Rove deserves to be heard

Karl Rove spoke at the Johns Hopkins University last week. Mr. Rove delivered the final lecture for the Milton S. Eisenhower Symposium, which is entirely student run and sponsored by the university. I am a co-chair of this organization.

Unsurprisingly, there was a considerable amount of protest. Karl Rove comes to speak, people are going to dissent. I fully understand. He is a controversial public figure.


I have been told that I should be "ashamed" of myself for inviting Mr. Rove to campus.

The "Occupy Baltimore" movement saw this as an opportunity to infiltrate the university's campus (sans tents). And boy, do they love to hear themselves yell.


Protesters from a Hopkins "human rights" group chanted outside of the lecture hall before the event. I'm all for it — it's their constitutional right. I believe these people were mainly from the Hopkins organization and not from Occupy. But I have one complaint about this group.

They had the audacity, and I'll paraphrase, to chant that Mr. Rove used the Sept. 11 attacks to his political advantage. It is fundamentally wrong to use this horrific day as a means of protest. I do not say this as a New Yorker affected by Sept. 11. I say this as a human being with a moral compass. Chanting about anything having to do with Sept. 11 from a megaphone belittles that day. Shame on you, my peers and professors, for implicating Sept. 11 in a partisan issue. You have overstepped a boundary.

Mr. Rove's lecture commenced around 8:10 p.m. By 8:20, chaos ensued. There were approximately 60 members of Occupy in the audience. They chanted their vapid slogans. As many of us realize, there is no "99 percent." Our societal makeup, frankly, is more complicated than that. Occupy's yelling continually disrupted Mr. Rove's speech. It became borderline impossible for him to finish a sentence. This is when these dissenters overstepped another boundary. Just as protesters have a right to assemble, protest and speak within reason, so too does Mr. Rove. Screaming over him is unproductive and disrespectful.

Last Tuesday's events proved that we have become a brutally heated, partisan society. This event is a microcosm of a broader issue. Many of us only indulge in networks and publications that reaffirm our own beliefs. This is inherently dangerous. When did it become acceptable to only listen to one side? Rest assured, each side believes that it is morally and intellectually superior to the other.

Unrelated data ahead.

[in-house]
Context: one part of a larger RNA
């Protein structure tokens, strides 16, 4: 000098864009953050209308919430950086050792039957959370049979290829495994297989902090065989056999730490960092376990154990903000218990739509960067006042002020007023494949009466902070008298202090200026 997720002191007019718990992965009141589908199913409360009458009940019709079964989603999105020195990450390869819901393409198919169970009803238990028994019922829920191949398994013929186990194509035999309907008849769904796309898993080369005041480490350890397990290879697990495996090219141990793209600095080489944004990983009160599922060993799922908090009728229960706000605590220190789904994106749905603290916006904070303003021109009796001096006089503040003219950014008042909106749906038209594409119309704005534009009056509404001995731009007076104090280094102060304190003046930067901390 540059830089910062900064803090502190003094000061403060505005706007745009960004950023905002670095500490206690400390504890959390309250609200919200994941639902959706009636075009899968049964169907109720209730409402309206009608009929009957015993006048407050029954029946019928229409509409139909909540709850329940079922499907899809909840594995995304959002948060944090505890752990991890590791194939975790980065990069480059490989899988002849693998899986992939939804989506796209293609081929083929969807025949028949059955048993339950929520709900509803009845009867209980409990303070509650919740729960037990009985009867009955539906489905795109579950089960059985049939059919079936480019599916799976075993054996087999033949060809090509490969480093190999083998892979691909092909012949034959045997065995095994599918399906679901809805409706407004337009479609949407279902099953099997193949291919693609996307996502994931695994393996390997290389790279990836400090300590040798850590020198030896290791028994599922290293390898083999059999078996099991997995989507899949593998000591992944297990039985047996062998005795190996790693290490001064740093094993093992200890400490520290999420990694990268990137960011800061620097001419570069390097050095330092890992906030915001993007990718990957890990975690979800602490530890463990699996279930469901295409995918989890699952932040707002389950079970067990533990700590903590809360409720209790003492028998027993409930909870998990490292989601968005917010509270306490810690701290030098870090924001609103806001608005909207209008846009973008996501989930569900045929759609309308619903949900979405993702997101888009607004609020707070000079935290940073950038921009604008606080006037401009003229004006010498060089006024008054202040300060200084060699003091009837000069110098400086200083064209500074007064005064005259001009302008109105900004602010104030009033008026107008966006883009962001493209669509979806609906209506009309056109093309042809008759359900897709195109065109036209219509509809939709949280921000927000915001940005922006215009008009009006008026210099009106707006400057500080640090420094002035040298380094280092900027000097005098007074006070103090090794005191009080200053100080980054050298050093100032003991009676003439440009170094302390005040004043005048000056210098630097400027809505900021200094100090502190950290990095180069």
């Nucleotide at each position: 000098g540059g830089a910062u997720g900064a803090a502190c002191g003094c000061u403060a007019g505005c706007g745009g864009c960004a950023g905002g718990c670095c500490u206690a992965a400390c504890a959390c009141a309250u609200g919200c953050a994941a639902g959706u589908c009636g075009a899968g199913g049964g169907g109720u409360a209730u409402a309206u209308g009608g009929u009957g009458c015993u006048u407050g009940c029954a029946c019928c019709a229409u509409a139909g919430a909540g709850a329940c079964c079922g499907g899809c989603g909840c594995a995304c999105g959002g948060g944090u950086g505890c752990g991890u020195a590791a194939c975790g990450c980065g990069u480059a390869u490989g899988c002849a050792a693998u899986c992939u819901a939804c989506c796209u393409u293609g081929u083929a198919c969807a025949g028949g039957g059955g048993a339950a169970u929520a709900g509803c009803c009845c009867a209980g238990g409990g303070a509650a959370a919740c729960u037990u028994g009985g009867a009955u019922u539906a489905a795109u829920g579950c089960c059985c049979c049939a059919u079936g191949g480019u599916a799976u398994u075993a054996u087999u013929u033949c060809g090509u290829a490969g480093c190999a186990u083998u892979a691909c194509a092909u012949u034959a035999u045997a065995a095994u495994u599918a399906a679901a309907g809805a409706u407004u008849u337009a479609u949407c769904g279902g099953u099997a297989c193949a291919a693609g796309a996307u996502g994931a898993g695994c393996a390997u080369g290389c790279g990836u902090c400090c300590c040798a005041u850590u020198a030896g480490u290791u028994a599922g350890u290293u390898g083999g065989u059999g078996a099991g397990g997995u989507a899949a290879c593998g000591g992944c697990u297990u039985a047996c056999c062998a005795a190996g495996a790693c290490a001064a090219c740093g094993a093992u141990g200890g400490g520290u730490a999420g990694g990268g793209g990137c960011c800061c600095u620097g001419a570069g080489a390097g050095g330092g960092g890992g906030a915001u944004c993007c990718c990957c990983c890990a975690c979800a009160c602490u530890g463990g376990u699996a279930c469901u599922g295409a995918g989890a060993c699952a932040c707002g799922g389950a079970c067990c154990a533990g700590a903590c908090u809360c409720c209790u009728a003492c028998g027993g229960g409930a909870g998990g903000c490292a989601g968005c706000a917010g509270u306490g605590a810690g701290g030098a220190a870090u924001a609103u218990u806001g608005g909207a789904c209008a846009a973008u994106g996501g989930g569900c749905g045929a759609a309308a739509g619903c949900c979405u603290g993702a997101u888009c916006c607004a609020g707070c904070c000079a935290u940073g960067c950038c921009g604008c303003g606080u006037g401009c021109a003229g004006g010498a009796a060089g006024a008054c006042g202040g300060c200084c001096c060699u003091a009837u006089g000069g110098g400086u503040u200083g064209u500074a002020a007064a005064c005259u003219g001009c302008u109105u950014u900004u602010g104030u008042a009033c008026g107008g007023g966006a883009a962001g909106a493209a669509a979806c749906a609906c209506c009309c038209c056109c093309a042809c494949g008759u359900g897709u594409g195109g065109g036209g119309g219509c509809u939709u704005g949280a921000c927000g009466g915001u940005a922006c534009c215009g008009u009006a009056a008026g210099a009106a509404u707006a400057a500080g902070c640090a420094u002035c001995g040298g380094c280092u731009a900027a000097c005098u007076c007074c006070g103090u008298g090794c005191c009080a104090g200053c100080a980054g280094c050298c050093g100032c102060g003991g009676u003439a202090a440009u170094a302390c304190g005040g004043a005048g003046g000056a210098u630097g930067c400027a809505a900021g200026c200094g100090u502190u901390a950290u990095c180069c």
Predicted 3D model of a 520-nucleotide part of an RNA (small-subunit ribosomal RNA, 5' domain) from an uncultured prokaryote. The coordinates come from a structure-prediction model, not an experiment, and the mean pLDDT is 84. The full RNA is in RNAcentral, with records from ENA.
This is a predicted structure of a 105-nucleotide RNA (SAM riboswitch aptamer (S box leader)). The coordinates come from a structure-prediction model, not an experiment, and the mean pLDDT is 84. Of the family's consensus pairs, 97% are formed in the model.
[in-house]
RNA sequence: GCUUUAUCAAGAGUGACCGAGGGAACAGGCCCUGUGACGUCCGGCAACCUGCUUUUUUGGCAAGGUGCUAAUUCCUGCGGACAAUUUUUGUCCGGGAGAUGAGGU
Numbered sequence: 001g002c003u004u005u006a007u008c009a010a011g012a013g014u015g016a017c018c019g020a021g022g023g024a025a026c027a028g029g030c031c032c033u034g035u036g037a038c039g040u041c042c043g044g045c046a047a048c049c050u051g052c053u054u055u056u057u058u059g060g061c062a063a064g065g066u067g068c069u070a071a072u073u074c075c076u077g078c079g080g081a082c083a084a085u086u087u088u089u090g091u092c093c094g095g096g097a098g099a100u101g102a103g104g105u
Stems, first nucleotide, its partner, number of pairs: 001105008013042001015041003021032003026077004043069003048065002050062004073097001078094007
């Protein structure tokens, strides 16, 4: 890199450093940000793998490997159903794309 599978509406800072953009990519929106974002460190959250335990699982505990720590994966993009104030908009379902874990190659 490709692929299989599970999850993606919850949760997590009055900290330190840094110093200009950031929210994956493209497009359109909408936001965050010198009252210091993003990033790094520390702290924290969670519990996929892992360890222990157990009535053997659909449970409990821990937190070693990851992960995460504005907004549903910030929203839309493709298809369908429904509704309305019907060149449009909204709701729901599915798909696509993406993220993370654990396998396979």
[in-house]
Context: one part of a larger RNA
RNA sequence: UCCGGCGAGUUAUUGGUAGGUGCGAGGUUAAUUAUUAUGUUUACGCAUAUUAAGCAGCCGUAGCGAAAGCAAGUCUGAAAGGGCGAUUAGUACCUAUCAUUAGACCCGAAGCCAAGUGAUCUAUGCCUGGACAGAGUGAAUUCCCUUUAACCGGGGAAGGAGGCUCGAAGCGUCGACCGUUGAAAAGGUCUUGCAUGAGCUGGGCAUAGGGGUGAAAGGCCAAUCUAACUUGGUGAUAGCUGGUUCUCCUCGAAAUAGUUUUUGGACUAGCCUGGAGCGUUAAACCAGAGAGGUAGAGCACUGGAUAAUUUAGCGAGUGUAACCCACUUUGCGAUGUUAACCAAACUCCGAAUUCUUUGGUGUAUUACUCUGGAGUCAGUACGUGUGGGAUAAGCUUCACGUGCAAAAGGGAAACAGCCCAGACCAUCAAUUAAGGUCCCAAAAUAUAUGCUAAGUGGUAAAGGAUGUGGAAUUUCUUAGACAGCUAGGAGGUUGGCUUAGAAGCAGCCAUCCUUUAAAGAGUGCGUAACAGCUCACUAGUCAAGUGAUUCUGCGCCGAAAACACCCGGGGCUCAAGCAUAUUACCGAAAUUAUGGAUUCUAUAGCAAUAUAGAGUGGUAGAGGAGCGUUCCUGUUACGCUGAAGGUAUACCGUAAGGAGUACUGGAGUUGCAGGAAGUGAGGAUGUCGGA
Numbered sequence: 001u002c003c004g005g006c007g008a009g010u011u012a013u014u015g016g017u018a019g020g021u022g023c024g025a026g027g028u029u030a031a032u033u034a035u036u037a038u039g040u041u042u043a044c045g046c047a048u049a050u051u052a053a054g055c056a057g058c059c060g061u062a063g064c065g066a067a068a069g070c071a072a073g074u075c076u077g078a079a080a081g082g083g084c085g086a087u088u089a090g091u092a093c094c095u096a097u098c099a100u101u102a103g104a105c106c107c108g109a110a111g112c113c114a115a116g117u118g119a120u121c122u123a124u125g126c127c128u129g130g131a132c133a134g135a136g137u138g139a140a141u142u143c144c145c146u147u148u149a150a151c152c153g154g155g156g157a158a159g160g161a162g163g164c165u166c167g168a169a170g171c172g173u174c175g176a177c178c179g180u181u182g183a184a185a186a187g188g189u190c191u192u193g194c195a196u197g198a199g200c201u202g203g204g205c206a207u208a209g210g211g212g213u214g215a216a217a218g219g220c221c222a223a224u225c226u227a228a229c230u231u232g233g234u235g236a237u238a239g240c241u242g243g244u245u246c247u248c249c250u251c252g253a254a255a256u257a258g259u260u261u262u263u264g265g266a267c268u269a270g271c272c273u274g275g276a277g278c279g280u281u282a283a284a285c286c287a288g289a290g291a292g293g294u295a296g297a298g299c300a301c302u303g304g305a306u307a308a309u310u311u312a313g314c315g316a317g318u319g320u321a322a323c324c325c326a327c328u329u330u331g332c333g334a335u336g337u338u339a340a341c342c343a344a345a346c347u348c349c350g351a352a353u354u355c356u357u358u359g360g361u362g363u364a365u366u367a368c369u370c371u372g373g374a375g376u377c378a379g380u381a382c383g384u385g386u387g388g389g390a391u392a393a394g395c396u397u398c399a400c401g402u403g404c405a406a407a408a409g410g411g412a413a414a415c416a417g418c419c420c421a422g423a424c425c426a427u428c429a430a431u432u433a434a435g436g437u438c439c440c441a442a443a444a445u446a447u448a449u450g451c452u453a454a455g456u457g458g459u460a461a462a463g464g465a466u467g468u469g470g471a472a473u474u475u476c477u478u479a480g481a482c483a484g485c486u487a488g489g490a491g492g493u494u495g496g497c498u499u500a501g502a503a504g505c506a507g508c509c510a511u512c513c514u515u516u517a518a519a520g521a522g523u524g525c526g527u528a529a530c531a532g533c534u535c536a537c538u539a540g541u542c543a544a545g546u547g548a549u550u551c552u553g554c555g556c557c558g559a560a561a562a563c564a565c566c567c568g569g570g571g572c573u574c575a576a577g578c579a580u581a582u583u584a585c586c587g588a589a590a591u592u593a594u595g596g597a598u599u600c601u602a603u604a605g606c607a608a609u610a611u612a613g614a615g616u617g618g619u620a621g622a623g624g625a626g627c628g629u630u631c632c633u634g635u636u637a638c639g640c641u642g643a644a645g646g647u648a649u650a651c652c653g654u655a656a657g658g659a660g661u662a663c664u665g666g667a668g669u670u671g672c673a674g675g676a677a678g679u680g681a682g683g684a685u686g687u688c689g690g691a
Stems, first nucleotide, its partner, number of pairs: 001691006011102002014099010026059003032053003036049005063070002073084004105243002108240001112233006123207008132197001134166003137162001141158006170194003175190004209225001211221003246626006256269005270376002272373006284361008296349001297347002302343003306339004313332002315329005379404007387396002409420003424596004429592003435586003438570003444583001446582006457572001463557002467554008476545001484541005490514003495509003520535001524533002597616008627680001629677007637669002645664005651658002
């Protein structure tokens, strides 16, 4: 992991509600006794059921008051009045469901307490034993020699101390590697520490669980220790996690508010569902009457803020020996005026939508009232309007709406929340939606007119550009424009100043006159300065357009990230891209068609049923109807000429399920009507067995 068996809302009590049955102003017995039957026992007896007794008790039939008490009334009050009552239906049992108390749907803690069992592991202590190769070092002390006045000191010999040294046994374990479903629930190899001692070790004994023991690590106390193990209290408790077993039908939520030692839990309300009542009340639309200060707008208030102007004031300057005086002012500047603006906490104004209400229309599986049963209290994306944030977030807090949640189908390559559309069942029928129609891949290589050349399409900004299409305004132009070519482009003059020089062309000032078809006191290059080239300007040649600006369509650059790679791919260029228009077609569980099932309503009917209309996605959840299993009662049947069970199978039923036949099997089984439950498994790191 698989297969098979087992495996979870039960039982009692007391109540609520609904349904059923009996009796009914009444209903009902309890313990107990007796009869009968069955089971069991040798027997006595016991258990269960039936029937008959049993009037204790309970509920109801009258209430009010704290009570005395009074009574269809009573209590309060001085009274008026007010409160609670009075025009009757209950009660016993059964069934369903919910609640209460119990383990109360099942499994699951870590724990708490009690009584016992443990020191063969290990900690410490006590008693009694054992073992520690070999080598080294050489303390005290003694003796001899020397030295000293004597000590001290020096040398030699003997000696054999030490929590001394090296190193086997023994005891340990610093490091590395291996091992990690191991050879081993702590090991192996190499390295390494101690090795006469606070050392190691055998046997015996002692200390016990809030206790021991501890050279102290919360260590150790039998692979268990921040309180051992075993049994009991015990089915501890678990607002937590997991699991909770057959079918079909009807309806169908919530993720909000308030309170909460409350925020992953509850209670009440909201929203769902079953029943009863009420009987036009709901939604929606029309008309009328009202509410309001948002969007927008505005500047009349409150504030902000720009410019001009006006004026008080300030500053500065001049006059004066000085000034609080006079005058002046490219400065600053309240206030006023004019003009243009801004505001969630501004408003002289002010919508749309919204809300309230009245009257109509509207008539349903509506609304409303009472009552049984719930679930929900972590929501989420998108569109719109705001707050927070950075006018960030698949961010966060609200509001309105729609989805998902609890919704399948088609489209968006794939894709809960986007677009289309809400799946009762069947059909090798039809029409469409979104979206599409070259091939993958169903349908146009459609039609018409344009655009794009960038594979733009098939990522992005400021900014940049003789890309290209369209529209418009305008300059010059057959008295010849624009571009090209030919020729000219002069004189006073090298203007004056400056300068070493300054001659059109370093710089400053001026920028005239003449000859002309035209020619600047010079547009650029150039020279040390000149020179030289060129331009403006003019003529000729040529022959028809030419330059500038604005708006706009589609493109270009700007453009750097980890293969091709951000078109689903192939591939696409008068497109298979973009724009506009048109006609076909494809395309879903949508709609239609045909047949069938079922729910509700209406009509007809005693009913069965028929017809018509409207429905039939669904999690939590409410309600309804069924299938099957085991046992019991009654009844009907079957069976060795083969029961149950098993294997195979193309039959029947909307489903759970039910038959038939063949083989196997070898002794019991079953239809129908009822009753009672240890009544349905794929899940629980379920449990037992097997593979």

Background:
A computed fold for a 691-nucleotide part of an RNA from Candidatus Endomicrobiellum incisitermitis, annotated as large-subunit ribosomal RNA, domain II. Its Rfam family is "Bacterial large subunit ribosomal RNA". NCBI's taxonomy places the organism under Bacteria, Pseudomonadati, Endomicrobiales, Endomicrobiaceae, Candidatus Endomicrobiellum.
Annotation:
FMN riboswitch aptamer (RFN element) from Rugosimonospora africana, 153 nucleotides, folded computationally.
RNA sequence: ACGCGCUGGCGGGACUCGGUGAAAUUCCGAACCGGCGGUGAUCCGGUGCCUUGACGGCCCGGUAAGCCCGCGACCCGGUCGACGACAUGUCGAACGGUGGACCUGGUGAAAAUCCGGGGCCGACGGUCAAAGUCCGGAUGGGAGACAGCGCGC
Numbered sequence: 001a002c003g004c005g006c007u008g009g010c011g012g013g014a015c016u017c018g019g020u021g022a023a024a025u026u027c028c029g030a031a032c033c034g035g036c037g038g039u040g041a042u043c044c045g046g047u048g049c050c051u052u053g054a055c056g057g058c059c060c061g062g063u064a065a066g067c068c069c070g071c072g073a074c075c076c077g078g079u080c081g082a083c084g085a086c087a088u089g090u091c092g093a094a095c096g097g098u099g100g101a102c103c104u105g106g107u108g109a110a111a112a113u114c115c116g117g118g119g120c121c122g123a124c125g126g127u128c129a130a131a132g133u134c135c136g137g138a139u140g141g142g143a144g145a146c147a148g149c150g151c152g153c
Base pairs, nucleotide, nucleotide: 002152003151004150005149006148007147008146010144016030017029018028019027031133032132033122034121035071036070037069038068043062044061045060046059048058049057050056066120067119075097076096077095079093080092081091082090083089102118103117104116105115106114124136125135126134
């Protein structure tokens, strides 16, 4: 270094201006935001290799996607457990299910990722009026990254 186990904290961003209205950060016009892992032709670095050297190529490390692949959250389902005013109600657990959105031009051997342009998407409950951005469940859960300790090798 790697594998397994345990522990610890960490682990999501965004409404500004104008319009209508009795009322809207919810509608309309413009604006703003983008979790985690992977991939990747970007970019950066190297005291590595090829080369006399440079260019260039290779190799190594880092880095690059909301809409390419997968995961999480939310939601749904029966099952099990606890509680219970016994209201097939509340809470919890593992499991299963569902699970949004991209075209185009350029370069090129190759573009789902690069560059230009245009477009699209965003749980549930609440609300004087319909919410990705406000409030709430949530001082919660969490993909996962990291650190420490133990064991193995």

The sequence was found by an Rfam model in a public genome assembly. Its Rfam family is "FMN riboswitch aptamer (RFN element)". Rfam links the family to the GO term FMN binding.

One must remain respectful and accepting of potentially opposing ideologies. The Symposium in no way endorses the thoughts, beliefs and/or political ideologies of the speakers we invite to campus. Asserting that we do is simplistic and baseless. This would be equivalent to asserting that Columbia University endorses the foreign policy of Iranian President Mahmoud Ahmadinejad because he spoke there.

You know the disclaimer at the beginning of DVDs that states something like "the opinions and ideas of the people in these videos in no way reflects the beliefs" of the distributor? The Symposium is equivalent to the distributor. The speakers are the DVD content.

Indeed, our lecture series is a forum that takes into account many points on the political spectrum. There is value in this. Obama adviser David Axelrod spoke earlier this month, Mr. Rove last week. This seems logical for a nonpartisan student group bent on political balance and neutrality. It is essential to hear from both sides of the aisle, regardless of which side one associates with.

What happened last week transcends partisanship. Regardless of opinion, one must be able to respectfully sit and actively listen to the opposition. It is only through listening to the other side (even the most extreme) that one becomes truly informed.


While I do not personally agree with anything — anything — Mr. Rove has to say, he served in the White House. He is a political figure who shapes policy, whether you (or I) like it or not. If one wants to have an informed debate and take the stance opposing Mr. Rove's, then one had better believe it is vital to listen to him — not to a liberal pundit speaking about him, but Mr. Rove himself.

Inviting someone like Mr. Rove to a college campus is nothing to be "ashamed" of. Cowardly heckling and impeding on someone's right to speak is shameful.

Respectfully listening to viewpoints one vehemently disagrees with makes one a more informed, politically aware and engaged individual.

Elizabeth Goodstein, a junior at the Johns Hopkins University, is publicity chair of the Milton S. Eisenhower Symposium.